I have a close friend who was raised Catholic but now attends an evangelical church. He recently told me that the minister there asked the congregation whether any were former Catholics. My friend was amazed to see so many hands raised. He tells me that much of the service there revolves around the Holy Scriptures. At Mass, I hear very little of the Scriptures other than the readings. I also know that many priests today have very busy schedules and cannot find the time to prepare substantive homilies. This is a tragedy.
I love the Scriptures and have devoted much of my retirement years to their study and reading good commentaries on them. They are the real treasure of our Church! I recently read a beautiful book by Dietrich Bonhoeffer, to whom the sermon was very important. He called it “nothing less than the word of God, a place where God would speak to his people.” Yet so much of what I hear from the pulpit bears little or no relation to how Christianity intersects with the daily lives of parishioners.
I was encouraged by your appointing a commission to study the feasibility of ordaining permanent women deacons. I am sure you will face strong headwinds in this endeavor. I recently read Women Deacons: Past, Present, Future; one of the co-authors, Phyllis Zagano, is a member of that Commission. I would also point to the beautiful presentation on the same subject by the late Sulpician priest and biblical scholar Raymond E. Brown in his The Community of the Beloved Disciple: The Life, Loves, and Hates of an Individual Church in the New Testament Times.”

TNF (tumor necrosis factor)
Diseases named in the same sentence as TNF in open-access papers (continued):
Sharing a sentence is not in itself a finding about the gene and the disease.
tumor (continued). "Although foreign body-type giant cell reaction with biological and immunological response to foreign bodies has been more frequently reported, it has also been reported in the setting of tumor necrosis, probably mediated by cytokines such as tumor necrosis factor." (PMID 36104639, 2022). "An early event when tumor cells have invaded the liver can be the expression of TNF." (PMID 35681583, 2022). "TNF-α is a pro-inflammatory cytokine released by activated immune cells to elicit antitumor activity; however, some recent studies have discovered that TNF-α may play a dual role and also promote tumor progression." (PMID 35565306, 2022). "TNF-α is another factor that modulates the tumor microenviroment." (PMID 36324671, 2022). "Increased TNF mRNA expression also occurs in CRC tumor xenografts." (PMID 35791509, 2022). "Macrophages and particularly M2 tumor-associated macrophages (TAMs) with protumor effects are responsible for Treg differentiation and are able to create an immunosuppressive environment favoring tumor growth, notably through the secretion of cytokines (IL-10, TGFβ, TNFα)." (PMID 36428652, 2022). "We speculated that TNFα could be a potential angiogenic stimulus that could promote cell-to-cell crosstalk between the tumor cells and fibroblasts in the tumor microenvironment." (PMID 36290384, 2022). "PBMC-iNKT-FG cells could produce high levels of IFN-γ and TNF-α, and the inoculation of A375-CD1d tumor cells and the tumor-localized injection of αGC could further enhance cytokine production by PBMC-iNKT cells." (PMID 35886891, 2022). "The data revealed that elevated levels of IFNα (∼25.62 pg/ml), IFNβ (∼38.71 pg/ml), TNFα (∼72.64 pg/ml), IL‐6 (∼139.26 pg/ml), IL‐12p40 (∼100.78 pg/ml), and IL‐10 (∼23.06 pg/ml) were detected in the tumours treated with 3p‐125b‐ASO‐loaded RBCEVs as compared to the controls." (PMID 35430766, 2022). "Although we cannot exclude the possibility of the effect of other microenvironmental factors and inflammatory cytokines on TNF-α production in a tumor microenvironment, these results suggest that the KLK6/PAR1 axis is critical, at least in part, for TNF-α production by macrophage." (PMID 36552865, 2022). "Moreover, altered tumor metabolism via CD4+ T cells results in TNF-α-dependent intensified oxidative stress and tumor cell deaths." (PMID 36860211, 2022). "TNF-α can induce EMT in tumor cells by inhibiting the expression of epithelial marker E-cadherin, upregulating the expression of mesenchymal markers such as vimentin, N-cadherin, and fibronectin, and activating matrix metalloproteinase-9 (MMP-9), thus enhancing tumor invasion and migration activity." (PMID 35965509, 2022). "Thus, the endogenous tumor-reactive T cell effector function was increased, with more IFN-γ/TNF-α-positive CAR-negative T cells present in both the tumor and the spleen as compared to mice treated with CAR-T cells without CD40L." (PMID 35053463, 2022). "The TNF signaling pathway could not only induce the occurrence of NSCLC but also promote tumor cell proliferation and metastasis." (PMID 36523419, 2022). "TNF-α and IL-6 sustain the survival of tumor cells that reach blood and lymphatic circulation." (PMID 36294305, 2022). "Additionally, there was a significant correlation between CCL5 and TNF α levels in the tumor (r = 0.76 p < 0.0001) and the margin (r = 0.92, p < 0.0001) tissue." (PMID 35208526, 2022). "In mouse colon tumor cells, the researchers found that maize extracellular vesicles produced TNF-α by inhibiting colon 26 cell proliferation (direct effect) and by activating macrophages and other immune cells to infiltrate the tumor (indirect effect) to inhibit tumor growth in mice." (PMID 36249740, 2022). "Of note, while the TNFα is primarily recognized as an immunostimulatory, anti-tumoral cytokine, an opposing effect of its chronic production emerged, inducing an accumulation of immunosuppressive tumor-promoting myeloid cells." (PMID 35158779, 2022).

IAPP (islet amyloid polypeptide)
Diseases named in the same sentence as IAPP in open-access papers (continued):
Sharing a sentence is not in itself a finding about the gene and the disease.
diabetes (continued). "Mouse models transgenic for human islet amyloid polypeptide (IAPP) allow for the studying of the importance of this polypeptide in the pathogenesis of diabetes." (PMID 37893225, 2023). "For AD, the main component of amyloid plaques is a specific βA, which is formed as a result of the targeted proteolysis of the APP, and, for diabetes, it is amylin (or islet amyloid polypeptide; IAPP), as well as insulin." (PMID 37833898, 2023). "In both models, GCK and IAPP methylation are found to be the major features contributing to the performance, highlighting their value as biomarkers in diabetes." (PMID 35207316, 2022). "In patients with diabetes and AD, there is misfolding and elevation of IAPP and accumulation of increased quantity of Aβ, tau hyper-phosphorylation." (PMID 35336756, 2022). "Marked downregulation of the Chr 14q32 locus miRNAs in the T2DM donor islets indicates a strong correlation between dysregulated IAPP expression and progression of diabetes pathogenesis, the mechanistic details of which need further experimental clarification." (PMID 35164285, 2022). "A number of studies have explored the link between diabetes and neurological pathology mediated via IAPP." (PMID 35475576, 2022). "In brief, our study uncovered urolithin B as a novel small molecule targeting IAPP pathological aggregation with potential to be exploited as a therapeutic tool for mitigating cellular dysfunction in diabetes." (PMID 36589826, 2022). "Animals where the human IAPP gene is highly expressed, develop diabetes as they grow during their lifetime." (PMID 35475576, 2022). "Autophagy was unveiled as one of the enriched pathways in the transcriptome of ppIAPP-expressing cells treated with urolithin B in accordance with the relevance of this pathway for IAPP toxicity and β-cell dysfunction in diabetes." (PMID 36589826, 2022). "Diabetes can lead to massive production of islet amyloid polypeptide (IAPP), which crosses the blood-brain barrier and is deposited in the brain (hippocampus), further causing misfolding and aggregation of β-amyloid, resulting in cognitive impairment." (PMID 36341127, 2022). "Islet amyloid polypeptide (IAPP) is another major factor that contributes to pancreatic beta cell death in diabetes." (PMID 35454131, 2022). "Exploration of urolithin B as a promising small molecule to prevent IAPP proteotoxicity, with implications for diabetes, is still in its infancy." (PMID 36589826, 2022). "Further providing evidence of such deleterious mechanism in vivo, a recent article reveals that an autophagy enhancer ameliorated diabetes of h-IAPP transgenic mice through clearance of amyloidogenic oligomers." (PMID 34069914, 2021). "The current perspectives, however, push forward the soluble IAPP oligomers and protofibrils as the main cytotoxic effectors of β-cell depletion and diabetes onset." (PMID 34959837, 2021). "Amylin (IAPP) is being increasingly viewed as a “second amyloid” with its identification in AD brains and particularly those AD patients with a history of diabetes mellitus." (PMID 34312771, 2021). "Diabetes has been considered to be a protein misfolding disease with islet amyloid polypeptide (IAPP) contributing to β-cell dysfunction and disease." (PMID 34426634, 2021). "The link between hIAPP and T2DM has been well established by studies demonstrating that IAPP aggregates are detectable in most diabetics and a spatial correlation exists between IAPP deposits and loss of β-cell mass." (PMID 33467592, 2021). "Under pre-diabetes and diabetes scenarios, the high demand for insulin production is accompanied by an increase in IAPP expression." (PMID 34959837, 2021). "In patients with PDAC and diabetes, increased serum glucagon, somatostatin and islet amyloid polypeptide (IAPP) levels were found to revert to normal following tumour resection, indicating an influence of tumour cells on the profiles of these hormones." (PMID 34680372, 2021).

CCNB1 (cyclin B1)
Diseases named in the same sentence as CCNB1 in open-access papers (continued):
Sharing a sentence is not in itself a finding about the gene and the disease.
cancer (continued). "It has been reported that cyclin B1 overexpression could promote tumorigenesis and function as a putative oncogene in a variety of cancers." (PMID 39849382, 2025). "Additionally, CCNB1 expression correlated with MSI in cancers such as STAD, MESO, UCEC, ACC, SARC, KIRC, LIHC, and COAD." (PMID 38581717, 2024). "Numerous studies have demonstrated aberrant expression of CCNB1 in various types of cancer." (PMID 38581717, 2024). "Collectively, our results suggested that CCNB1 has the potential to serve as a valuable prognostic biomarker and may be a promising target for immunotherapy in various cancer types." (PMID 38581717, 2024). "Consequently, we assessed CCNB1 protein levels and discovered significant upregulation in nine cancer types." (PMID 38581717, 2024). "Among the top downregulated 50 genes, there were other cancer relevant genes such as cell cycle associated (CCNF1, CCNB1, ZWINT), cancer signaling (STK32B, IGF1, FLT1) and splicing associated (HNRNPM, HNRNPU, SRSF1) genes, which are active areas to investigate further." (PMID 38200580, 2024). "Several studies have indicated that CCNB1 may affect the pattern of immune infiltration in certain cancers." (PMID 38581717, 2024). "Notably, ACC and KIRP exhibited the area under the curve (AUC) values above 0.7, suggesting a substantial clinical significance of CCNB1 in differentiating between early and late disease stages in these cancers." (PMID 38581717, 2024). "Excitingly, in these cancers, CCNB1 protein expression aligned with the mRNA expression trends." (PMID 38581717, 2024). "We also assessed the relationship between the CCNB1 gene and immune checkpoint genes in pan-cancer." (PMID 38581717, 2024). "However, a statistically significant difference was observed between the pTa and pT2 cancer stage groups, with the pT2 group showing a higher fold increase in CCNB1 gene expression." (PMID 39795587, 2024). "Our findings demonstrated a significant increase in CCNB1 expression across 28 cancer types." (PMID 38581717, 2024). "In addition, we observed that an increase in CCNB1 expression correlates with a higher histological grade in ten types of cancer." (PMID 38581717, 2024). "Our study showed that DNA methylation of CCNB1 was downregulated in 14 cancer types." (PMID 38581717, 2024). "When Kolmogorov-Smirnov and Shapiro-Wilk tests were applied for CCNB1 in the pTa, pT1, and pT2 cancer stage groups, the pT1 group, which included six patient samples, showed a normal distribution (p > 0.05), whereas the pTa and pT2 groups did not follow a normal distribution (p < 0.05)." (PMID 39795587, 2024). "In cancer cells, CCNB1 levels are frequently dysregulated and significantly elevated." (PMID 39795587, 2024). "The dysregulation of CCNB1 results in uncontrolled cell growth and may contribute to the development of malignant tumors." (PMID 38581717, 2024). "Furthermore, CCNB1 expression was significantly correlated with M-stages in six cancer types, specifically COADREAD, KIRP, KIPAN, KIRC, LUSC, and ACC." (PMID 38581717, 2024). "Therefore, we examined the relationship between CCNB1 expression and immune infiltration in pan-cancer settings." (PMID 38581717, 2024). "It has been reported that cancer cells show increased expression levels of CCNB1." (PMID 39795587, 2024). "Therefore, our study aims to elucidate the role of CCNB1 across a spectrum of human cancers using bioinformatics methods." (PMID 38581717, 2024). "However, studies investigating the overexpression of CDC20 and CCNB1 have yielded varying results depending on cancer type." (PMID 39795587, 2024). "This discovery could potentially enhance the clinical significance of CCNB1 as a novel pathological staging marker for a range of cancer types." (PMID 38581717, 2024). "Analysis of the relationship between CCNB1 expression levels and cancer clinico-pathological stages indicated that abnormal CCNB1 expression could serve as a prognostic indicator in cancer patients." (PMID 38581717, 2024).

I admired your Laudato Si and I praise your position in Amoris Laetitia, being mindful of Jesus’s words to the woman caught in adultery. I have been following the discussion on Amoris Laetitia in the publication Inside the Vatican.
On a more quotidian level, our pastor recently pointed out that only 16% of our parish parishioners contributed to the annual “House of Charity” appeal and that the percentage of parishioners attending Sunday Mass is abysmal. Trusting that this is not an exception, I believe that our parish is a microcosm of what has been taking place globally for years.
Although part of the blame can be placed at the feet of a complacent laity fearful of challenging Church authority, most is due to extreme clericalism, priestly pederasty, and a sclerotic Church hierarchy that is growing increasingly out of touch with the People of God. In ones of his sermons, Augustine says, “‘Bishop,’ this is the title of an office one has accepted to discharge; ‘Christian,’ that is the name of the grace one receives. Dangerous title! Salutary name!” Dangerous title, indeed, as it carries a heavy onus.
Holy Father, I believe that we have forgotten the historical Jesus, the Jesus of the Sermon on the Mount, the Jesus of flesh and blood, the Jesus with a human as well as a divine nature, and most important of all, the Jewish Jesus.
Please forgive me if you think my words are in any way pompous, for that is not my intent. For years I was a lapsi, but “the Hound of Heaven” has His way. I only wish I could understand what He wants of me.
Recently you told the Polish youth, “Dear young people, we didn’t come into this world to vegetate, to take it easy, to make our lives a comfortable sofa to fall asleep on. No, we came for another reason, to leave a mark.” [emphasis, mine]
St, John XXIII gave the Church the aggiornamento. Holy Father, I implore you to shake the Church to its very foundation and awaken it.
Please pray for me as I have been praying for you, with the first three Hail Mary’s in my daily rosary, since you became Pontiff. I remain at your behest, albeit a sinner.
Very truly yours,
Dennis A. Grohman